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Billboard Snubs Dancehall. Jamaicans Are Not Having It.

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Approx. 3 min read

Who’d have ever thought that the biggest virtual music battle viewed by thousands globally, would now be at the centre of a firestorm between Jamaicans and US music executives? Well, it’s happening.

A recent Billboard Magazine feature that saw the faces of Jamaican dancehall heavyweights, Beenie Man and Bounty Killer displaced, angered Jamaicans everywhere and Caribbean people were generally ready to wage war, as for yet another time it seemed like US music execs had used Caribbean culture to garner their own gains, in the end reducing the artists’ efforts to nothing.

The Billboard cover does not show the Jamaican artistes images.

Over the past week, following the release of Billboard Magazine’s cover art for the VERZUZ music battle feature, the reality sunk in that Beenie Man and Bounty Killer’s spectacular show back in May seemingly did nothing in the minds of Billboard’s executives who chose to eliminate the Caribbean artistes from the cover art while showing off international acts like Jill Scott, DMX, Alica Keys, John Legend, Snoop Dogg and others. This infuriated many Jamaicans- well known radio personality, DJ Sparks arguing that the move was pure disrespect. Jamaicans beneath her Instagram post on Monday, signalled plans to “unfollow” Verzuz altogether.

Creators of Verzuz, US music producers, Timbaland and Swizz Beats, have since attempted to pacify the situation, posting a video to social media and saying that they had photoshopped themselves out and replaced their faces with those of the Jamaican artistes in solidarity with the arguments presented that Beenie and Bounty Killer’s battle had essentially promoted VERZUZ like nothing else had.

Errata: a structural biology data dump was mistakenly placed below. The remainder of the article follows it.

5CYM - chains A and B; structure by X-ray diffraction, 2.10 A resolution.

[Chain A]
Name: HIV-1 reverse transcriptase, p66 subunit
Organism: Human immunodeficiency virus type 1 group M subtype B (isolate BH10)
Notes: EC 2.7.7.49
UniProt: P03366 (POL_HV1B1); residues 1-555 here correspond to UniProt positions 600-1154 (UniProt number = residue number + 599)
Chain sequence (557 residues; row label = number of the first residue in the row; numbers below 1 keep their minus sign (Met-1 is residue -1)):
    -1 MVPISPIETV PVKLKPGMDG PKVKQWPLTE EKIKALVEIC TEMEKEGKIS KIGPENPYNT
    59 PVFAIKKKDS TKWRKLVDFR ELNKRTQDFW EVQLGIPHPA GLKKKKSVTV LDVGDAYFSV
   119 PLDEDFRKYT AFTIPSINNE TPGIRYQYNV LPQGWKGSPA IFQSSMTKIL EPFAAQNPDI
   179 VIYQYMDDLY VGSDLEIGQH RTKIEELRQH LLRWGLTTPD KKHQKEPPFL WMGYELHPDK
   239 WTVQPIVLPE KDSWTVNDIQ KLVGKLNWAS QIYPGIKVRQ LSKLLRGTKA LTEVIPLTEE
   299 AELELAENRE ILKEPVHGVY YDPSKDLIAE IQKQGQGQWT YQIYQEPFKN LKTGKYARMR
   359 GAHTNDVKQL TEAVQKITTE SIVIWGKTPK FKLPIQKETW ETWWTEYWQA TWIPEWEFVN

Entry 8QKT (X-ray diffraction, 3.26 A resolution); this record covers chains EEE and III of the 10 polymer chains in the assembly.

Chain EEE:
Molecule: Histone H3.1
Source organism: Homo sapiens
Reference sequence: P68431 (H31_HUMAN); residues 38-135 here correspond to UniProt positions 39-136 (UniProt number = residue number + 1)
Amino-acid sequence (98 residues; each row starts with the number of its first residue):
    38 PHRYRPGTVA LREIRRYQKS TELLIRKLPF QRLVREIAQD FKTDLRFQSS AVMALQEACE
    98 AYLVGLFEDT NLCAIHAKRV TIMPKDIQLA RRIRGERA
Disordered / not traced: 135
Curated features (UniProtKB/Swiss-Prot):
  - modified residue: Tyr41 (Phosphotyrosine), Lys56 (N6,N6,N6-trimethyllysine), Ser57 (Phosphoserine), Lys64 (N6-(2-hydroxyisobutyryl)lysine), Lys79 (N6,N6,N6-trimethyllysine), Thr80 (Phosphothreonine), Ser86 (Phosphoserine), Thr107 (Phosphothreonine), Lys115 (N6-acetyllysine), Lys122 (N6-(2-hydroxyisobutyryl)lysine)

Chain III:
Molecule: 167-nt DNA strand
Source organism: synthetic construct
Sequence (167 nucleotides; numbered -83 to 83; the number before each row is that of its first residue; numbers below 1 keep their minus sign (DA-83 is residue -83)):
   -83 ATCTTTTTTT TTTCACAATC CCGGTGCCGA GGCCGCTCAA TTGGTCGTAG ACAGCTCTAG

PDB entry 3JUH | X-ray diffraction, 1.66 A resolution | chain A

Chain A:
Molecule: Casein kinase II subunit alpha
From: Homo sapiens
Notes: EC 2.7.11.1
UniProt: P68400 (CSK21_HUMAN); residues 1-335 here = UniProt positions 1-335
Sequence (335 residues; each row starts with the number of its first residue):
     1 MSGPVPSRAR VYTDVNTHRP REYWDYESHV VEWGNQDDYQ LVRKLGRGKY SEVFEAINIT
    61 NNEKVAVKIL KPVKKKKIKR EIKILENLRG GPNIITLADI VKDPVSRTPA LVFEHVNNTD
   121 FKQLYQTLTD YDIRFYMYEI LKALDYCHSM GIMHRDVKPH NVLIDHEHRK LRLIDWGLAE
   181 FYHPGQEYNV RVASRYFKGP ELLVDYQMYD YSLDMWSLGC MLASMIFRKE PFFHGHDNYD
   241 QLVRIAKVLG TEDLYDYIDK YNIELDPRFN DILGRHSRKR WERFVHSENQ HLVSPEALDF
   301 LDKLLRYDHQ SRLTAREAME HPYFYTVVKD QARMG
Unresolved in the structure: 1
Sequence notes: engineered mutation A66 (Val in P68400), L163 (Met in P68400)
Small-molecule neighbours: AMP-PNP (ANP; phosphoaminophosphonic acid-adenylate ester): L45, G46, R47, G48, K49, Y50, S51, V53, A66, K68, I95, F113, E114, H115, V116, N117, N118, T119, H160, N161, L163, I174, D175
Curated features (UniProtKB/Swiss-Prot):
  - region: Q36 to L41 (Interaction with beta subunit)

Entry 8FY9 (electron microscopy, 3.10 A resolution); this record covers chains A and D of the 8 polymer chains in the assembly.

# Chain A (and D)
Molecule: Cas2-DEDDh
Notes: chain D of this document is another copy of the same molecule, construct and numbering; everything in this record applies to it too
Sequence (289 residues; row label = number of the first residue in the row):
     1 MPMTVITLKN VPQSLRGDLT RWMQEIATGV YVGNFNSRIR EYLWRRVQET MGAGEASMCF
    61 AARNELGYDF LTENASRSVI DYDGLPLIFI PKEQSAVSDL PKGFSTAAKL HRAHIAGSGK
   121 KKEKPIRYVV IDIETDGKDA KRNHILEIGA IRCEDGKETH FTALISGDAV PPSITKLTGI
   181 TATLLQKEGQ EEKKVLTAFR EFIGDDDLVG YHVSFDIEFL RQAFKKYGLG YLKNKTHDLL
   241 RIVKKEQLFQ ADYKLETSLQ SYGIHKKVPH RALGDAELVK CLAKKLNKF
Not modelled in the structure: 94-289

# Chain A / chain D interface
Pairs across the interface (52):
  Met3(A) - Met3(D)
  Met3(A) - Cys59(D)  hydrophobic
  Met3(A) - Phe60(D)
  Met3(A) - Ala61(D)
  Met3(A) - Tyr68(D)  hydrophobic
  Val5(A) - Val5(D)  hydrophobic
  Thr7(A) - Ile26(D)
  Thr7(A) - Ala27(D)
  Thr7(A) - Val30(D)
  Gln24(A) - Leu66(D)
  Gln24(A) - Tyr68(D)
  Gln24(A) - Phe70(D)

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Swizz Beatz has since said that he doesn’t want the current controversy surrounding the Billboard cover art reporting on the ‘Verzuz Effect’, to cloud the fact that to date, dancehall legends Bounty Killer and Beenie Man have delivered one of the best clashes the online show has seen.

Speaking with the Jamaica Gleaner, he said the clash was far too iconic to be marred by Billboard’s clear misrepresentation. “Sometimes I wish we were able to see things before they come out. Not to critique journalism or critique the person that’s doing the write-up, but to actually help them because sometimes a person isn’t really tapped into the culture like that. If we were able to see the cover we woulda told them real quick that ‘hey, no disrespect to such and such but Bounty and Beenie gotta be there’. These two legends who are like brothers to me helped to change the face of the Verzuz battle, and so without a doubt, their faces deserved to be there.”

He explained that he did not want the world to think that the Verzuz fraternity was in any way involved in Billboard’s misstep and that was why they attempted to “redo” the cover art in their own way. “The pride of the town is something that has always been a big deal with Jamaicans. Me and Tim are powerful guys but people feel like we had control over that (Billboard cover) and I am a little bit shocked at that. We want people to know that we wouldn’t overlook (Beenie Man and Bounty Killer) like that, no way we would,” he said to the Gleaner.

Meanwhile, Naima Cochrane, the journalist who wrote the feature has since distanced herself from the corntroversy saying that she had no part to play in the creation of the cover art. “I did not have any input in the cover nor did I see it- writers rarely do, if ever do. I saw it today when the rest of the world saw it,” she said in response to someone online.